BBC Breakfast Presenter Tries Polyphasic Sleep

I was watching BBC Breakfast this morning and one of it’s main presenters; Bill Turnbull is doing a 10 day experiment with Polyphasic Sleep. It’s a shame that it’s only for 10 days as he probably won’t start reaping the benefits of it because he will need more time to adapt to the new pattern. (He looked pretty out of it this morning!) I’m sure if he had more time he could adapt to the life but for someone who does presents the breakfast for four hours in the mornings it may somewhat be a tough challenge!

Steve Pavlina posted on his experiences of living a polyphasic lifestyle for just over 5 months.

When I first heard about Polyphasic sleep I was like…”Are you nuts?!” but I guess that it goes to show that it is possible but it’s just a question of whether you presonal lifestyle choices allow it or not. As much as I would love to try it some day I think it just wouldn’t be possible with the commitments that I have. My brother and I had a huge debate about this. His opinion was that it was completely unnatural to not sleep during the night hours just as the majority of the animal kingdom do whereas I believe that if people are living and doing it now and reaping benefits from it then surely it’s a good thing!

Good luck Bill!

11 Responses

  1. Deb says:

    I could NEVER jump onto the polyphasic sleep wagon. But differnt strokes for different folks!

  2. Amit says:

    I think i’d like to try it for a while just purely as a personal experiment but it would never be long term thing. I just wish they would introduce nap breaks at work, now that would come in handy! 😀

  3. Michelle says:

    I wonder what this does to the body’s self-healing capabilities. I believe the sleep stages Are important, and that certain lengths of sleep which allow one to experience all the stages Are important. I don’t think it matters whether one sleeps during the day or night, but the length of sleep, counted in hours-in-a-row, is important.

    This sounds like it may allow you to be alert longer, but what does it do to life-expectancy if your body doesn’t get the required hours of regerative sleep it needs?

    I don’t think I’ll be trying it any time soon, thanks anyway. 🙂

  4. Amit says:

    Hi Michelle, nice to have you drop by! 🙂

    I would’ve thought that the quality of sleep was more important than the quantity. For the past 6 years…I would estimate that for 90% of the days through the 6 years, I’ve slept an average of four hours a night. That was without any naps during the day. Sometimes it would be even less. But I never suffered any ill effects as a result. In fact, I’ve always felt much more alert on about 4 – 5 hours of sleep a night than I ever have with 7 – 8 hours or more. I’m not saying that the results would be the same for everyone but in my case, less is more! 😉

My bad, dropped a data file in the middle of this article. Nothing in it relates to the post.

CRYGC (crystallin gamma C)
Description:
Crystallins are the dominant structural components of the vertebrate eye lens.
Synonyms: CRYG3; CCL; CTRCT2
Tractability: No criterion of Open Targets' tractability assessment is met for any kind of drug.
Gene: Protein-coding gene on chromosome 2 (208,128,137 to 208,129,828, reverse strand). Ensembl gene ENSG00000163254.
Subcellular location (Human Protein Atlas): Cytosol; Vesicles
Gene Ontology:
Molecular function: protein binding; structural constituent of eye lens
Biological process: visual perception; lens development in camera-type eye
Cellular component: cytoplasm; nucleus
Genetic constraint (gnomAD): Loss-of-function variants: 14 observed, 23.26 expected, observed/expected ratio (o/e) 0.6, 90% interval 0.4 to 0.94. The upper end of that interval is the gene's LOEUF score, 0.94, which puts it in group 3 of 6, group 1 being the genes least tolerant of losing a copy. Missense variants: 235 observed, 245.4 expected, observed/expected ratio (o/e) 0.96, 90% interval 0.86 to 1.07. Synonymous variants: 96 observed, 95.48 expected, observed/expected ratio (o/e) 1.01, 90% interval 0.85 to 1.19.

Good wishes,

    A

  5. Michelle says:

    Hi Amit,

    Oh, I agree that there is such a thing as too much sleep! I’m much happier with 6 – 7 hours than any more or less than that.

    This is food for thought, and now I am curious enough to do some research and maybe write an article about it. 🙂 It’s certainly true that many people who experience stress also have difficulty getting to sleep or staying asleep, and do not awake as refreshed as they should.

    I was taught that relaxation during sleep takes place across phases of sleep, and that a certain amount of time is required…it’s not instantaneous to go from drowsy to sleeping and completely relaxed. That is why taking sleeping medications for an extended period of time is not a good idea….it bypasses the relaxing phases between drowsy and complete relaxation.

    If you decide to try the polyphasic sleep, I hope you’ll comment on how it goes.

    Thanks for you comment on laughter. 🙂

  6. Amit says:

    I don’t know when I’ll get the chance to try it out, I may end up never doing it but I’ll see how things go…one thing I would love to master, which some people do very easily, I would love to be able to nap anytime and anywhere! Got any good tips, links, recommendations?

  7. rambadajan says:

    is this cocept the same as monophasic sleep?
    I was reading about monophasic sleep at
    http://snoozester.wordpress.com/2006/09/05/alternate-sleeping-strategies/ and it seems like a similar concept

  8. Amit says:

    Hi Rambadajan,

    I think monophasic sleep is having just one segment of sleep per night. That could be any length of time e.g. 8 hours.

    Polyphasic sleep is having multiple short segments of sleep during the day, e.g. 6 x 30 minute naps and that is it.

    Are you planning to try this for youself?

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  2. June 1, 2012

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  3. June 1, 2012

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